City Guide

Four Hours in Manchester 2006

31 May 2006 by business traveller

Manchester is best known for its industrial past and lively nightlife, but Anne Reed discovers the city’s cultural side, from art and museums to stunning architecture and high-end shopping


1. Urbis

To get acquainted with Manchester’s past, present
and future all in one go, start at Urbis. This modern museum in Cathedral
Gardens (next to Victoria Station) explores urban culture and the cities of
today and tomorrow. A glass lift takes you up to the fourth floor, where
multimedia exhibits introduce you to the neighbourhoods, people and quirks of
Manchester. The third floor is dedicated to urban issues of cities everywhere
and has interesting exhibits about violence, homelessness, architecture and
graffiti. The museum is free except for the special exhibitions. Open 10am-6pm
(Sun-Wed) 10am-8pm (Thurs-Sat), urbis.org.uk, tel +44 (0)161 605
8200.

2. Manchester Cathedral

Switch gears entirely and take a five-minute walk
to Manchester Cathedral in Cathedral Yard. Built in the Perpendicular Gothic
style – which is unique to England – it is said to have the largest nave, at
almost 35m wide, of any cathedral in the UK. The intricately carved wood ceiling
is impressive, and the playful misericords carvings are famous for their
unusually irreverent depictions (the monkey holding a flask). Climb to the top
of the bell tower before you leave for a bird’s-eye view of the city, but be
prepared for a narrow squeeze up a winding staircase; it’s not meant for the
claustrophobic. Open 8am-7pm (Mon-Fri), 8am-5pm (Sat) and 8.30am-7.30pm (Sun).
Admission is free. Tel +44(0)161 835 4030, manchestercathedral.org.

3. The Millennium Quarter

The MQ is the rejuvenated shopping centre that
sprang from the ruins caused by the 1996 IRA bomb, which destroyed much of
Manchester’s city centre retail district. The Arndale Centre, a huge indoor
shopping centre, is the backbone of this retail hub with hundreds of shops and
speciality stores. When you leave, be sure to exit via the futuristic new sky
bridge connecting the Arndale to the largest Marks & Spencer in the world.
If you like higher-end options, check out the Triangle across the street and the
plethora of fashion boutiques of Exchange Square, all located a stone’s throw
away on Corporation Street.

4. Castlefield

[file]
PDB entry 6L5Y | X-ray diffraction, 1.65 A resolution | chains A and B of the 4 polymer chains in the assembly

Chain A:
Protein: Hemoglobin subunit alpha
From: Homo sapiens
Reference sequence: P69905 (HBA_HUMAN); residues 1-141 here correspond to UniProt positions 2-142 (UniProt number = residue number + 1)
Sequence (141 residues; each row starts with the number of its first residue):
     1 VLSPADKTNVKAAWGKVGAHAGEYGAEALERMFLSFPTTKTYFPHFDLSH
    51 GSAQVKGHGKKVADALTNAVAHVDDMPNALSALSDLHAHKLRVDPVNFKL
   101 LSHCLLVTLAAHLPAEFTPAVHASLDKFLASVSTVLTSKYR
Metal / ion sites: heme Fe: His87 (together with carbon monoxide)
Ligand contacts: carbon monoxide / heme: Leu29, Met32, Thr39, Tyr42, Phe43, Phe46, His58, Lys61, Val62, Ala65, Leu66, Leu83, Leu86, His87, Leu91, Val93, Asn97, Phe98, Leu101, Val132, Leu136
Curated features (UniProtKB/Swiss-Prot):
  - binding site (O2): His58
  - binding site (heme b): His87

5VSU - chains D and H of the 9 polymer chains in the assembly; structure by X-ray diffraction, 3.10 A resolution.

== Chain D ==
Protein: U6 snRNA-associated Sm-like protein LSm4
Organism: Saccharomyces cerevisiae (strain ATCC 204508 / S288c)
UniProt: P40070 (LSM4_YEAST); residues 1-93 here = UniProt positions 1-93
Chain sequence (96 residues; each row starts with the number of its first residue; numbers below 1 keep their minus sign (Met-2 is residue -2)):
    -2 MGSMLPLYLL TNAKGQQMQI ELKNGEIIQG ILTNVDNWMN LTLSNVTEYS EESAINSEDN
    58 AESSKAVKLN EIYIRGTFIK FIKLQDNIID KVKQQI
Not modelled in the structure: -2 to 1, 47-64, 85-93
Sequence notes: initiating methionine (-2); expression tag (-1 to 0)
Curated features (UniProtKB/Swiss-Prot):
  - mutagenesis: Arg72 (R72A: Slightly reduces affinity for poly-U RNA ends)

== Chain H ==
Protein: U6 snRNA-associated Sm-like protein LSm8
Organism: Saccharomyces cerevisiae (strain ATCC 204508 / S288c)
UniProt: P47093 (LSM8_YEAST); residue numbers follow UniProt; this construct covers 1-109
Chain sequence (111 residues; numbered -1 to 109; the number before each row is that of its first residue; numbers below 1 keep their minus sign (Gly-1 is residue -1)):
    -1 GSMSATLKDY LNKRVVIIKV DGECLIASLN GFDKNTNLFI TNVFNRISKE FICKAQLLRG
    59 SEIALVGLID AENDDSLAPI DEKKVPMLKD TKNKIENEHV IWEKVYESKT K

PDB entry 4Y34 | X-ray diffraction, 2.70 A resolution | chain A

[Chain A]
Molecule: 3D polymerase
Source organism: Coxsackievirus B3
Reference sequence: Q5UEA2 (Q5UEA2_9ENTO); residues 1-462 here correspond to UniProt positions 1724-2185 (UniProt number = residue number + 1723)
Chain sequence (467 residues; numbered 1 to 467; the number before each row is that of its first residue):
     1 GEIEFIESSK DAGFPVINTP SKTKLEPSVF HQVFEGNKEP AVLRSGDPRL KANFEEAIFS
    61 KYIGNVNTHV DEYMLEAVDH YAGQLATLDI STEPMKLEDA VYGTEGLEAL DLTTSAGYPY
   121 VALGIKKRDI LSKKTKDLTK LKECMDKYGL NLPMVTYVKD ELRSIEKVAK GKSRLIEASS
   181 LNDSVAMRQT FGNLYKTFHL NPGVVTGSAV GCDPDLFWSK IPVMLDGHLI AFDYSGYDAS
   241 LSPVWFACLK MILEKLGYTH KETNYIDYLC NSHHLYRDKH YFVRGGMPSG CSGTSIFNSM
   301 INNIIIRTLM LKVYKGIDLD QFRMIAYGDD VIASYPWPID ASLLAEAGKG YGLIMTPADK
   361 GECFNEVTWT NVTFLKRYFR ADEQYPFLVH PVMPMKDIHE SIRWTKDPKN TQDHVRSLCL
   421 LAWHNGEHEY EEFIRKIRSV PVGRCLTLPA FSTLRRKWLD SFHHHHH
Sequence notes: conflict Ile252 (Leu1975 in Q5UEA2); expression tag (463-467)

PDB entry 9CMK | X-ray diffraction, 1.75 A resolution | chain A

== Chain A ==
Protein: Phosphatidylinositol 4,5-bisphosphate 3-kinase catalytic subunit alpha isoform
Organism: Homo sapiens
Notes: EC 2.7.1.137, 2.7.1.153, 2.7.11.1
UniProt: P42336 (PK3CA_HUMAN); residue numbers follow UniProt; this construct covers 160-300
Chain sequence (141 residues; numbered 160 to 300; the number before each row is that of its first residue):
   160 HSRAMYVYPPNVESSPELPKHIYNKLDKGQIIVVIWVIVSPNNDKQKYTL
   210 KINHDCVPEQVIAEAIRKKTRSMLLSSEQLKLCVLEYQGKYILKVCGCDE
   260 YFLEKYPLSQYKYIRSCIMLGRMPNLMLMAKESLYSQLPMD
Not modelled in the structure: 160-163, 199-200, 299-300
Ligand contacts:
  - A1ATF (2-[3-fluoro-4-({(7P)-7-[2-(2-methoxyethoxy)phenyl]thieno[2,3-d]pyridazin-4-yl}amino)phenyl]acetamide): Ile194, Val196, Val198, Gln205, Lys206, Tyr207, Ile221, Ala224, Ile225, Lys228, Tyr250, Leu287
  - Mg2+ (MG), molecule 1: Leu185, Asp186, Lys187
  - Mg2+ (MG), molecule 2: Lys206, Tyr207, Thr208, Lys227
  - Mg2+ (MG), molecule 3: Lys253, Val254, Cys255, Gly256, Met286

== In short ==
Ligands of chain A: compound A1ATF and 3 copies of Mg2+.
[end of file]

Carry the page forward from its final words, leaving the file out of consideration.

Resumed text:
When you tire of the shopping mêlée, walk two
blocks west to Deansgate station, where you can hop on the free green line city
bus for a quiet retreat to the canal junction of Castlefield, designated
Britain’s first urban heritage park. Here you’ll find a scattering of waterside
pubs and café to grab a quick bite, and most offer outdoor seating. Take note
of the railway station above as it is the world’s oldest surviving station on
the first inter-city railway, dating back to 1830. After lunch, soak up some of
the area’s history as you stroll through the green grounds of the ancient Roman
fort – abandoned around 410 AD – from where Castlefield derived its name
(originally Castle-in-the-field).

5. The Lowry

You’ll want to see The Lowry if for no other reason
than its impressive architecture. Pick up the Metrolink at G-Mex station (an
adult return fare costs £1.90) and continue heading out of the city to Salford
Quays, where you will be faced with The Lowry’s striking construction of metal
and glass. Built for the new millennium, this contemporary structure houses a
large theatre, several art galleries, a handful of restaurants and bars and a
gift shop. Don’t miss the free gallery on the top floor, which is home to the
largest collection of paintings by famous local painter LS Lowry, along with
black and white photographs of the man himself. Linger over a drink in the Lyric
Circle Bar, which offers great views of the plaza below in a chic, colourful
setting. Open 10am-8pm (Mon-Sat), 10am-6pm (Sun), tel +44 (0)870 787 5788,
thelowry.com.

6. Imperial War Museum north

If time allows, head across the canal via the
dramatic Lowry footbridge to the Imperial War Museum North, another beacon of
modern architecture. Opened in 2002, this building, designed by Daniel
Libeskind, is meant to represent the three parts of the globe shattered by war.
Displays feature iconic war objects including an AV-8A carrier plane capable of
landing on a roof and hovering at any height, a timeline of conflict in the 20th
and 21st centuries and an epic Imax-style film that no visitor should miss.
Admission is free. Open 10am-6pm daily, iwm.org.uk, tel +44(0)161 836
4000.

See visitmanchester.com for more
details.

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